Dear CSUS Families and Caregivers,
The ELA Team is excited to share our mid-year progress with implementation of the new EL Curriculum. All grades: 6, 7, and 8, are in the final stages of completing Module One. We would like to highlight some of the accomplishments of our scholars, who have tackled challenging, nuanced work with the guidance of their ELA teachers and Special Educators. As you review your child’s assignments and prepare for a Scholar-led conference, be sure to review some of these ELA pieces.
6th Grade, THE Hero’s Journey, Percy Jackson and The Lightning Thief, by Rick Riordan
- Written Analysis of how Percy Jackson’s experiences in The Lightning Thief align with “The Hero’s Journey.” Students build their ability to cite evidence when writing about text, in addition to learning about the content and structure of Greek myths.
- Literary Analysis Essay comparing a chosen myth to plot in Rick Riordan’s Percy Jackson and The Lightning Thief, including an explanation for why their chosen myth was alluded to in the text, and what the understanding of that allusion adds to the story.
- My Hero’s Journey Narrative is an original piece of creative writing inspired by scholar’s extensive study of myths, and including elements of the hero’s journey.
7th Grade, Individual Survival in Challenging Environments, A Long Walk to Water, by Linda Sue Park
- Identifying Perspective and Using Evidence from Informational Texts about the Dinka and Nuer Tribes, at a slightly more sophisticated level than 6th graders, 7th graders are required to read and cite textual evidence, and then determine author’s purpose, specifically in regard to how history and culture affect social identity.
- Literary Analysis writing about the Theme of Survival in A Long Walk to Water, by Linda Sue Park. This includes an on-demand writing prompt portion which simulates standardized testing, followed by revision after receiving teacher and peer feedback.
- Research-Based Two Voice Poem gives scholars a chance to demonstrate their understanding of the character’s emotions and issues of survival, and showcase their creativity.
8th Grade, Defining “Home” and the refugee experience, Inside Out and Back Again by Thanhha Lai
- Analyzing Informational Text about the Refugee Experience, an on-demand reading assessment in which scholars answer a range of literal and inferential text-dependent questions. This type of assessment prepares scholars for the highest level of ELA coursework.
- Literary Analysis Essay explaining the significance of the title Inside Out and Back Again and its relationship to the universal refugee experience.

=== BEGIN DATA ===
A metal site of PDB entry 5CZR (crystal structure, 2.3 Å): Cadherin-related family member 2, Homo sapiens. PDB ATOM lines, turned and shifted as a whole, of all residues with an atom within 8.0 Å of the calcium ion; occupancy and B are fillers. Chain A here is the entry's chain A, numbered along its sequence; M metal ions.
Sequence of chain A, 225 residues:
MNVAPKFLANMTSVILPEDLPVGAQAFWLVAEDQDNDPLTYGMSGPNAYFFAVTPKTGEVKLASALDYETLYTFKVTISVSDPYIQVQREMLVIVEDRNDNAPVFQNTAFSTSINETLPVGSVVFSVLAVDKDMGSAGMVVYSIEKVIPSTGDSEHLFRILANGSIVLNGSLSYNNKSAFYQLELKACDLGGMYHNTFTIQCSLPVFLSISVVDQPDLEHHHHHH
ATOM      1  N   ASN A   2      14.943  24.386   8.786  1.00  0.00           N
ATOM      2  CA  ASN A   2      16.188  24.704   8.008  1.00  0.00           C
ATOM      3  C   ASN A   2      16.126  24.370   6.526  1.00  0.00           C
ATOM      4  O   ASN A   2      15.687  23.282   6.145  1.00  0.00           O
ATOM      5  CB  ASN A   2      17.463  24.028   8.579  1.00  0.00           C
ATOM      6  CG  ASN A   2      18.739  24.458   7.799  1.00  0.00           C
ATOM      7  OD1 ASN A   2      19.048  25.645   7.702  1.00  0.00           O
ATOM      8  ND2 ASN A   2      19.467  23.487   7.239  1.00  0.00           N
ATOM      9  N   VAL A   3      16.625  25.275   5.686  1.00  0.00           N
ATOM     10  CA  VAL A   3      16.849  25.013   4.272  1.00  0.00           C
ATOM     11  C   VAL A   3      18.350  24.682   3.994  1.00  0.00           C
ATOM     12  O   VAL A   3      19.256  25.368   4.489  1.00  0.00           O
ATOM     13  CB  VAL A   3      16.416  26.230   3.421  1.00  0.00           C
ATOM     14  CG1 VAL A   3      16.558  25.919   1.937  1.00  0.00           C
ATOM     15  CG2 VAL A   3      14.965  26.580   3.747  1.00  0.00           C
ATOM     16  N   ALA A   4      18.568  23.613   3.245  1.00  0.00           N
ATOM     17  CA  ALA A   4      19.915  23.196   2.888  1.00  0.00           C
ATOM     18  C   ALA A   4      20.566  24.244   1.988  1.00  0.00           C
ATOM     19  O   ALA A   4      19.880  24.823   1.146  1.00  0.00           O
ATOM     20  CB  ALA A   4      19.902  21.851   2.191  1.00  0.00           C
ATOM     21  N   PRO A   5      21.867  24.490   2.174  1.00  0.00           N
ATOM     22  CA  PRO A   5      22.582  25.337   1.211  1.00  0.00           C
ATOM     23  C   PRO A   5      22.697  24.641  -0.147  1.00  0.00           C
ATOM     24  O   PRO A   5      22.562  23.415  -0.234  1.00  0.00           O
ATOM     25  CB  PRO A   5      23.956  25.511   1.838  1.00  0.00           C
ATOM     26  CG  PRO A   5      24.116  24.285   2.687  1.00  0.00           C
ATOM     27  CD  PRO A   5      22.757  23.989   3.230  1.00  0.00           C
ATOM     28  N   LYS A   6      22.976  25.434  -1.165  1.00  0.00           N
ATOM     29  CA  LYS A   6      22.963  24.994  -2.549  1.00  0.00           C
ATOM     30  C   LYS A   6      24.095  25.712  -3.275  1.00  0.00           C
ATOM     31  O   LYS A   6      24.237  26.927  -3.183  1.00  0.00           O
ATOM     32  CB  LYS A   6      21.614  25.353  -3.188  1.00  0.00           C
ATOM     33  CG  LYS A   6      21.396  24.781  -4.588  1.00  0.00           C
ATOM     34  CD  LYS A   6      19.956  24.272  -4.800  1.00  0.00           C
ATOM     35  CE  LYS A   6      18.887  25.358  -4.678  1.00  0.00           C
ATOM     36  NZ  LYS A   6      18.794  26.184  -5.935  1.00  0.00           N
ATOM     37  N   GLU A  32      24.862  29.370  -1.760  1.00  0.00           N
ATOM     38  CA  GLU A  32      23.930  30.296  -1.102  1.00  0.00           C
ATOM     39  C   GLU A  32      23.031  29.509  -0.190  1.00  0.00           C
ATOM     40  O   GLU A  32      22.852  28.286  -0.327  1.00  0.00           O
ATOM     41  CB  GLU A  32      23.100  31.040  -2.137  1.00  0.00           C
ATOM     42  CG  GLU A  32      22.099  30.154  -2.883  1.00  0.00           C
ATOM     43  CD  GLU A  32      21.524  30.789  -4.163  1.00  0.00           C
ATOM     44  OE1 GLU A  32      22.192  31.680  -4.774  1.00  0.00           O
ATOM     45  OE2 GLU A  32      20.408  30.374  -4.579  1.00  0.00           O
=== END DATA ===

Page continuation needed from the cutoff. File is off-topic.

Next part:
- Free-Verse Narrative Poem Inside Out and Back Again scholars will draw on their study of the universal refugee experience to write a research-based poem that reflects the “inside out” and “back again” aspect of a refugee experience.
What to expect next!
As we enter into our second module, we look forward to more rigorous and joyous assignments. 6th graders will study how an author develops point of view, and how an author’s culture is evident in his writing. They will read Dragonwings, by Lawrence Yep, a high-interest novel about an eight year-old boy from China who joins his father in San Francisco in the early 1900s. Their culminating performance assessment will be a newspaper article that they write after researching to gather information and eyewitness accounts about the 1906 San Francisco Earthquake and fire.
7th and 8th graders will both enter the world of theater, exploring texts that were written to be performed! 7th graders will explore the concept of personal identity formation and transformation in both historical and modern-day societies. Scholars will read first-person narratives that focus on various social identifiers—from race to gender to socioeconomic status—central themes at CSUS-- as they begin to frame their understanding of what identity means. This builds background knowledge in preparation for Unit 2, during which scholars closely read Pygmalion by George Bernard Shaw.
8th graders will take on William Shakespeare’s A Midsummer Night’s Dream, exploring the theme of control, it’s appeal, and if it’s truly possible to control someone else. Their work will include drama circles, comparative film study, and the influence of Greek mythology in Shakespeare’s work. Scholars will write a “confessional” narrative from the point of view of one of the characters in A Midsummer Night’s Dream to creatively explain his or her attempts to control or manipulate someone else in the play.
We NEED YOUR HELP!
Our Scholar’s learning experiences are always enhanced by working with experts in the professions that we are studying. Do you know someone who is an author? Social Justice advocate? Actor or Theater Arts Professional? If you have ideas about guest speakers, performances or projects that might align with the ELA curriculum, we would love to work with you. Please contact our ELA Coach: Laura Mosman Smith.
Laura Smith and the CSUS ELA Team:
Debra Cerundolo, Liz Anderson, Sp Ed
Betsy Preval, Ashley Endicott, Sp Ed
Connie Henderson, Deb Stewart, Sp Ed